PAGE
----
Cross a suspension bridge with a view of the private beach in the distance. Sunlight filters down between the trees, home to howler monkeys. You walk up a primitive dirt stairway, red and purple land crabs scuttling out of the way. There, in the middle of the forest, you find a sign that says “Massage Area” pointing to a thatched hut. Welcome to the spa service division of off-the-beaten-path Morgan’s Rock
This ecolodge in southwestern Nicaragua promises relaxation, comfort and lots of customer care far from any tourist hordes. The huge tract of land that house the ecolodge is also home to a large working farm, many species of animals and a massive reforestation effort. In the past 8 years, the Ponçon family, who own Morgan’s Rock, have had more than 1.5 million hardwood and fruit trees planted.
The bungalows are spacious and even more secluded than the massage hut. On a recent stay, I occupied bungalow eight. It had a fabulous view of the private beach – think magical orange sunsets – and a walled-in courtyard complete with outdoor hanging bed. Inside, I had a comfortable bed, desk, bath area with double sinks and enough space to dance or do yoga.
Morgan’s Rock reveals a stunning attention to detail, thanks to English designer and architect Matthew Falkiner. He moved to Nicaragua in 1995 and settled in Managua. Falkiner chose an array of woods to construct the ecolodge, including eucalyptus, walnut jatoba, almond, mahogany and royal cedar. Even the ice bucket was made of a beautiful dark wood.
The coffee service was one of my favorite Morgan’s Rock details. If you sign up for morning coffee delivery, a worker brings your coffee at the requested time and hands you a thermos through a specially constructed coffee door built within the larger outer door of your bungalow compound. Plus, it’s really good coffee, some of it grown on the Ponçon family’s coffee plantation in the Matagalpa region of Nicaragua.
Tour director Bismar Lopez helps guests decide what to do with their days at the ecolodge. Bismar speaks excellent English and is accomplished at deep-sea fishing, horseback riding, spotting animals in the forest and wildlife photography. I enjoyed a truck tour of the property with Bismar pointing out sloths, iguanas, monkeys, macaws, a toucan and many types of tree and plant. The truck bumped through rutted dirt grooves as we kept our faces upturned, looking for animals in the trees. Sighting a mother and baby sloth was one of the highlights of my week in Nicaragua. You can also fish, ride a horse, go for a sunrise kayak trip, borrow a boogie board, or take guided or solitary hikes on the property.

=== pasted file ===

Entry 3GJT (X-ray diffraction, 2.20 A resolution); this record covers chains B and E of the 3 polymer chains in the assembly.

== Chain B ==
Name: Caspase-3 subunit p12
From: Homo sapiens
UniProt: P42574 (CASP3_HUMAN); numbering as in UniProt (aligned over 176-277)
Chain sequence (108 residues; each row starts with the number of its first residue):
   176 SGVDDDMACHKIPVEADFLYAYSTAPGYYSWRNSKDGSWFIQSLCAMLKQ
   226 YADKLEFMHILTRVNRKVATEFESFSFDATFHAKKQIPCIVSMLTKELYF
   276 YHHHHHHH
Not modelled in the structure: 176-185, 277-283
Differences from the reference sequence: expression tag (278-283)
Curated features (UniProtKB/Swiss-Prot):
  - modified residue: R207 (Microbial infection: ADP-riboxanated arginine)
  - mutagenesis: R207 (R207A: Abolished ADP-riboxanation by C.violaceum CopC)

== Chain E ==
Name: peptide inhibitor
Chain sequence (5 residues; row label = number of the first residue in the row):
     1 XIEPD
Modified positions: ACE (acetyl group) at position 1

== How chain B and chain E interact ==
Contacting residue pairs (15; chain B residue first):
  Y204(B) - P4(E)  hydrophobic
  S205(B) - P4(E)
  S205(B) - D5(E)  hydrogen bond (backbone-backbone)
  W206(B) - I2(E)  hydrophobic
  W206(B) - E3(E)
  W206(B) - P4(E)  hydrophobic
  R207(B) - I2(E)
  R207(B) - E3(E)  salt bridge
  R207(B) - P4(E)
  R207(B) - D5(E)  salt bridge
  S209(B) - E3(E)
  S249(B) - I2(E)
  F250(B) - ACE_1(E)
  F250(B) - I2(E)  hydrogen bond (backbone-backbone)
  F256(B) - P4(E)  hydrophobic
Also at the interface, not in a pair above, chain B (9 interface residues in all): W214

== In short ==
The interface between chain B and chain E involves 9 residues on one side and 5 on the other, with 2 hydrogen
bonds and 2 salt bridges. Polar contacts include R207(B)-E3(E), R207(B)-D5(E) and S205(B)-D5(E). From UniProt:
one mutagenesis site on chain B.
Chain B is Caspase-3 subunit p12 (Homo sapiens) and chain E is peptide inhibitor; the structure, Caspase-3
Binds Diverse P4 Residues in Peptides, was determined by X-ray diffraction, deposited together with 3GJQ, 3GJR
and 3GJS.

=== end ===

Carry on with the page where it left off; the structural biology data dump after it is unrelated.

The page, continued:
Kids and animal lovers of all ages will love the periodic release of baby sea turtles from the Morgan’s Rock turtle nursery. Too bad for me, I missed a release by one night.
Morgan’s Rock features a full bar and a gourmet restaurant called La Bastide. Much of the food is grown on the farm, so it couldn’t be fresher. They very nicely satisfied my vegetarian preferences and are also adept at gluten-free cooking. The best meal I ate there was a dinner of vegetable skewers. The tropical pancakes with cashew and coconut were a delicious breakfast choice.
If you have a chance to visit Morgan’s Rock, take advantage of what the ecolodge terms “barefoot luxury.” You can dress casually, enjoy nature, and not for a second feel like you’re roughing it.Read More